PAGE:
READ: A Review on Writing Tools by Roy Peter Clark

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Writing Tools is generally an organized classic guidebook of four parts: “Nuts and Bolts,” “Special Effects,” Blueprints for Stories,” and “Useful Habits.” filled with compilation of 50 essential strategies, examples, and activities for better writing which best applies to journalism and literature.

Rating: 3.5/5 (Click for rating system)

Other famous books by Roy Peter Clark: How to Write Short, The Glamour of Grammar, Coaching Writers

Writing Tools is the first book I read about writing and the first one I read from Clark. As I’ve previously mentioned, I’ve read tons of chunks of articles online, but this is my first time reading an actual book about a certain topic.

Full Review

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The book contains 50 tools – not rules – that can make writing better. Meaning, it doesn’t teach proper grammar, subject-verb agreement or spelling, but rather how to utilize what you already know and expand on that. So if you’re looking for something that teaches you proper basics, this book should come second to mind.

The subtitle of the book, 50 Essential Strategies for Every Writer, is misleading. As mentioned in the first part of this full review, it says strategies, which honestly does not seem to prove that- tips would sound more appropriate. Another thing is the word every, which encouraged me into getting the book, only to find out it’s closer to fiction writing, while examples used are geared towards journalism and literary writing.

The first 1/3 of the book, I wasn’t able to put the book down. I even praised it to my brother saying how nice of a refresher the book is. It contained a good amount of information that even though a good 90% of it I was already doing, Clark was able to explain why the tools actually work, what it looks like if it isn’t used, and how they were previously used by sharing works of famous writers and authors.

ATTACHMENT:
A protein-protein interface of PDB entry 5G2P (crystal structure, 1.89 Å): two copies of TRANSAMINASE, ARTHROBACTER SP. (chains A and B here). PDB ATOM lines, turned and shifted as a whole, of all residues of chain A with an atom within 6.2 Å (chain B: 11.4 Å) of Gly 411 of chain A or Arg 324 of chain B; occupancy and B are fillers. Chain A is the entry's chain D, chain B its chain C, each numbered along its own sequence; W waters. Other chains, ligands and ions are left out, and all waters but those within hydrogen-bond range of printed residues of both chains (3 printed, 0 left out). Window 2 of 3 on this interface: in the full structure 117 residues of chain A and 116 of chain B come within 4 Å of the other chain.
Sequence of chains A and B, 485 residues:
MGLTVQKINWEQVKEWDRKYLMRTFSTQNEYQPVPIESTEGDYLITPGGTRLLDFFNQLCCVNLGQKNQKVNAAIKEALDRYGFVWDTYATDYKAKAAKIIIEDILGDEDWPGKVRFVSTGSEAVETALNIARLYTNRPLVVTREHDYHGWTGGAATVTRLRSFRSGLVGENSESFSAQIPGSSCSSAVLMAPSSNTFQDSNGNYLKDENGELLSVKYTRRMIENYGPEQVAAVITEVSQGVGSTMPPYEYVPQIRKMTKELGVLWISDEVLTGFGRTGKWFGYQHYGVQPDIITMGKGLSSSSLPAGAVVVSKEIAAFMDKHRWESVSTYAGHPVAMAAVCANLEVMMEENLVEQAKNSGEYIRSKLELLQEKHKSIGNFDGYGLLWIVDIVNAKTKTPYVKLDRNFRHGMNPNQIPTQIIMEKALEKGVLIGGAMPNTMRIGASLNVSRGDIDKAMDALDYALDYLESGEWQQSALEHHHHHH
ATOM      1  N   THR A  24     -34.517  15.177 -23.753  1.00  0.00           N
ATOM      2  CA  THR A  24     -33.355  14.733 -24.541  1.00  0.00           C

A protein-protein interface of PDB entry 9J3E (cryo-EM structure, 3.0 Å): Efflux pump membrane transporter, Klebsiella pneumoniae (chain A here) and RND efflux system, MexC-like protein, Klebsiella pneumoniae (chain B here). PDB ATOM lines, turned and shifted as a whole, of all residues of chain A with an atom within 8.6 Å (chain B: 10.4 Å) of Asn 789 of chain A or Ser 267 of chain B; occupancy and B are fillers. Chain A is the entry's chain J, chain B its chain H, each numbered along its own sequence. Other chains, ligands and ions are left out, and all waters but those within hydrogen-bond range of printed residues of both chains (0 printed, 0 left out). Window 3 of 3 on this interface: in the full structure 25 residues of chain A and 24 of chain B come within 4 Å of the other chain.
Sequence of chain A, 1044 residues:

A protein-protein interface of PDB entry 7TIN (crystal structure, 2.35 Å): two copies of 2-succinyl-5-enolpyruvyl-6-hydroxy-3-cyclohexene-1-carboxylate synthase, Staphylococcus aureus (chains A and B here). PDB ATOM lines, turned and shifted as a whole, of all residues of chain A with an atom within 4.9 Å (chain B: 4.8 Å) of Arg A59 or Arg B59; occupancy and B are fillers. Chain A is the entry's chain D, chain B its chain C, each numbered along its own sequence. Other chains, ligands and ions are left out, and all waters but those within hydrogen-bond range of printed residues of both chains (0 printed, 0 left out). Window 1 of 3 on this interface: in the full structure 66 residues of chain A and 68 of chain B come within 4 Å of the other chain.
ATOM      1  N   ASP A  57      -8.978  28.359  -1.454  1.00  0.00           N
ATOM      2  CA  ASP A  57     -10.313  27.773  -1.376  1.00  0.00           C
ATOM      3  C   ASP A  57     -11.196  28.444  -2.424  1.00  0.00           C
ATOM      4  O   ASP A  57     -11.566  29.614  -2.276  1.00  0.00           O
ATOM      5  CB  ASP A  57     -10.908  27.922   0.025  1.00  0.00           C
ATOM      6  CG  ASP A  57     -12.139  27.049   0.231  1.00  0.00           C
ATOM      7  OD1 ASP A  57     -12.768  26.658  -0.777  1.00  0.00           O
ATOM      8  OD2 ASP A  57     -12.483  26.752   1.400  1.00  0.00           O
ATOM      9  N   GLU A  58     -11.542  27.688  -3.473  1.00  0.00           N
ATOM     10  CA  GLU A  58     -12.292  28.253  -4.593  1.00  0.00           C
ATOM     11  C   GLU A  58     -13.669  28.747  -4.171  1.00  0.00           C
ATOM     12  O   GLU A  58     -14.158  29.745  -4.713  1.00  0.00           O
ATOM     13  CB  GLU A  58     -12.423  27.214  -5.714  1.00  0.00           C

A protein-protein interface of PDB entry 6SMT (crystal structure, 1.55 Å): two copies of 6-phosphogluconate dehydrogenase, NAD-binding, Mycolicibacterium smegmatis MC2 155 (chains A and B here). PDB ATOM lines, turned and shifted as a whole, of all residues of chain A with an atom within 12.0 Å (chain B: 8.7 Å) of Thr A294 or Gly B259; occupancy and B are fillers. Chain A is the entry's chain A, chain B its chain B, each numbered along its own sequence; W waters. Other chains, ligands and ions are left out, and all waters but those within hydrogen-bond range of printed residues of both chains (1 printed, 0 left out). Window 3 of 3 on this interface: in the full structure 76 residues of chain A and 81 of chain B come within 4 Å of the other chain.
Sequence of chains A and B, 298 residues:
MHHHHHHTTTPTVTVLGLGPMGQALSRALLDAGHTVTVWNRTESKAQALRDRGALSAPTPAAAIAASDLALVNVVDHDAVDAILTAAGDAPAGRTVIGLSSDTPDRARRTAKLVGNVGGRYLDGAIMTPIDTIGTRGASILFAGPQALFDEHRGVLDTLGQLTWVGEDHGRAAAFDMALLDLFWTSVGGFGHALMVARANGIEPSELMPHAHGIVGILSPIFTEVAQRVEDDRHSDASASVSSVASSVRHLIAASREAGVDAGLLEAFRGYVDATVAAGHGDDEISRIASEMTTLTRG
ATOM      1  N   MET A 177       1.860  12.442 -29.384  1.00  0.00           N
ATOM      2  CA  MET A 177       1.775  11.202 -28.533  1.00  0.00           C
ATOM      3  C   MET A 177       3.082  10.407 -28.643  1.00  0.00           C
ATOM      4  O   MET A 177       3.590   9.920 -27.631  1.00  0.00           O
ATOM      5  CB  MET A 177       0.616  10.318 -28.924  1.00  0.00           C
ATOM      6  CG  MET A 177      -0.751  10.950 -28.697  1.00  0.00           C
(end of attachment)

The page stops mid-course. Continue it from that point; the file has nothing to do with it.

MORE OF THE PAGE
However, nearing the middle and the rest of the book, the tools focused more on literary writing, that for someone like me who prefers writing nonfiction, was only able to grab a spoonful of information from the rest of the chapters. I wasn’t able to finish reading the book but scanned through chapters while eyeing whatever I can possibly use in my own writing because I feel like forcing myself into reading each and every word would make me not go through any more of my pending reads and even lower the rating of this book.

If my enthusiasm in reading the first parts is unparalleled, that went down the drain after 1/3 as I realized there’s just too much examples of works I don’t really care about. Don’t get me wrong, I read fiction, and I’m fond of journalism too as his examples show. Clark was able to justify why he used each example for each tool, but it made me feel like I was rummaging through random and torn pages of a fiction section in a library with no direction to an ending. Somehow it felt like, he was trying too much to prove his point of its effect in every tool by using too much examples. Half of the time, I didn’t even read o the examples any more and proceeded with what he has to say instead.

My frustration on the contents heightened because the book is not as organized as expected. The tools could have been arranged in a better way so the information doesn’t go up and down in terms of usage and its intensity, especially to newer writers. The most content you can get from comes from the introduction of each part, before the example he shows. With that, I think cutting Writing Tools in half and killing a lot of unnecessary contents might produce better quality of a book- one that I might actually read every word. Though I must admit that some of the examples he used made me understand the tool better. But I stand with the thought that he still used too much examples.

One thing I appreciate about this book is a quick guide at the back, summarizing every part of each chapter for easy reference. It comes in handy

 

 

 

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